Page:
Now that we went over all this information regarding CTFs, let’s list some useful resources that you can use to learn more and practice your cyber skills!

-OverTheWire: This is a great website that you can use to practice your Linux skills and learn while doing it. It gives you a little taste of what to expect  in a CTF, and has different levels that progressively get more difficult. You can learn more about this site by going to: http://overthewire.org

-Hack The Box: This is the current hotness right now when it comes to offensive practicing. Hack the Box is an awesome site that allows you to connect to a network via VPN which holds vulnerable systems that you need to exploit and gain access to. In order to register to be a part of hack the box, you have to hack the registration page! (How cool?!) For more information regarding Hack The Box, go to https://www.hackthebox.eu/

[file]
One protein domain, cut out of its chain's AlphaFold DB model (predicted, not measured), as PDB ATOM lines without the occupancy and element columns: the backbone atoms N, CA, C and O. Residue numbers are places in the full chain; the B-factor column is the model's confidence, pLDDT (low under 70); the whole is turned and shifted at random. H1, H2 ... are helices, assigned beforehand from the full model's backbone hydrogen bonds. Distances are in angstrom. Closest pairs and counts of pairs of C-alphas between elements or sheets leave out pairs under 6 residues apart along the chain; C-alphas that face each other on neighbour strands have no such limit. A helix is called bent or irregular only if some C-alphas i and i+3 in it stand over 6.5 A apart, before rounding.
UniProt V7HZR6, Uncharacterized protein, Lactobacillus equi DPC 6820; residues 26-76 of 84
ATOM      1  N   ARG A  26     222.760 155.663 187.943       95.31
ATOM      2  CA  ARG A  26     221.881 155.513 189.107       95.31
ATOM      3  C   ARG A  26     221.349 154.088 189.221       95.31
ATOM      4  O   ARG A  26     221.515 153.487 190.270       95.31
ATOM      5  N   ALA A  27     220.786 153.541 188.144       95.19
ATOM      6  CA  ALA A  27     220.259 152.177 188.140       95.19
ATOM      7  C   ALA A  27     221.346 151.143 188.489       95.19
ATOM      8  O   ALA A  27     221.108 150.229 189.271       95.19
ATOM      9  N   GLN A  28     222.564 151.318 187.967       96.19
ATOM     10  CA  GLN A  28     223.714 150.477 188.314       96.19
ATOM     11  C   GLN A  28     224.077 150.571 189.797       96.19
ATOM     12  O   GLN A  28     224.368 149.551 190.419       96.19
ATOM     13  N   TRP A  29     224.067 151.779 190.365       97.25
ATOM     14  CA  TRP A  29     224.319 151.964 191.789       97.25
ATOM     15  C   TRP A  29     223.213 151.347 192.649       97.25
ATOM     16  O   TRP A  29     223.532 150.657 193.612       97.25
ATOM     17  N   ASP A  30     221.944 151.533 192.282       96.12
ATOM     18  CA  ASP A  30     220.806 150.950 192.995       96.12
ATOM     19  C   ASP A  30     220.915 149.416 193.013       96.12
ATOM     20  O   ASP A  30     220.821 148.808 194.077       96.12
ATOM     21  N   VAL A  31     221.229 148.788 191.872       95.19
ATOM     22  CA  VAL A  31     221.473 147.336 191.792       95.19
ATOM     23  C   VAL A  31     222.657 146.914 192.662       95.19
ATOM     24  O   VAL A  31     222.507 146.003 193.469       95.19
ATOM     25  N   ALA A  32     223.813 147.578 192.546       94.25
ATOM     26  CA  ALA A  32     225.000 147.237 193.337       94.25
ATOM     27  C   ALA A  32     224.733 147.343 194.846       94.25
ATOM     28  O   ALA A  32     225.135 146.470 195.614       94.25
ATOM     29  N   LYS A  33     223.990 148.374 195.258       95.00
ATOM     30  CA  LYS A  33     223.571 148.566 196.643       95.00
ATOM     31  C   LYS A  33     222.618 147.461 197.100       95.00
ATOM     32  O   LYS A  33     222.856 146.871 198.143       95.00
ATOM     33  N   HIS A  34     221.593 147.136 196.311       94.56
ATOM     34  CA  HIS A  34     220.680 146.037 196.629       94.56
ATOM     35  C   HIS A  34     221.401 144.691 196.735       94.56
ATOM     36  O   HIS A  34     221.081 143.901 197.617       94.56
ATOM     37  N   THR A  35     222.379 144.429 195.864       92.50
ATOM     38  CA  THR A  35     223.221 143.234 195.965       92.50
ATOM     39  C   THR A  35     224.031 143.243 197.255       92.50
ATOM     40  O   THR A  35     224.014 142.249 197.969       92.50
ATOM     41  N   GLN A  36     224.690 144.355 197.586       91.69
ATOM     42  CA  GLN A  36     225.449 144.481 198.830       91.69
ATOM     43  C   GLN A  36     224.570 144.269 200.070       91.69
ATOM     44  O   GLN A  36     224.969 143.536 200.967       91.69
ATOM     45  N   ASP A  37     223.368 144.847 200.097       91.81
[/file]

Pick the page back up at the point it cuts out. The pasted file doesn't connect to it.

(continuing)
Note: When you are connected to their network via VPN, you are on a LAN with other real-world people that can  also attack your system. It is highly recommended that you use an isolated virtual machine when doing this.

-CTF Time: This is a great site that contains a listing of hundreds of upcoming CTF events. You can use this to stay up to date on the latest events and find ones that interest you. Depending on the events you actually play in, if you rank high enough you will receive CTF Time points in which you get placed on a leader board! For more information regarding CTF Time, go to https://ctftime.org

-CTF101: This is an awesome site that complements the information provided in these two blog posts. It goes over CTF101 concepts making it another great resource to add to the bag! For more information regarding CTF Time, go to https://ctf101.org

 

 That concludes our CTF 101 blog series! We hoped you enjoyed it and learned something new along the way. If you have any questions feel free to reach out to us. You can also reach out to me directly via twitter @_Unkn0wn1 or on instagram @collinmontenegro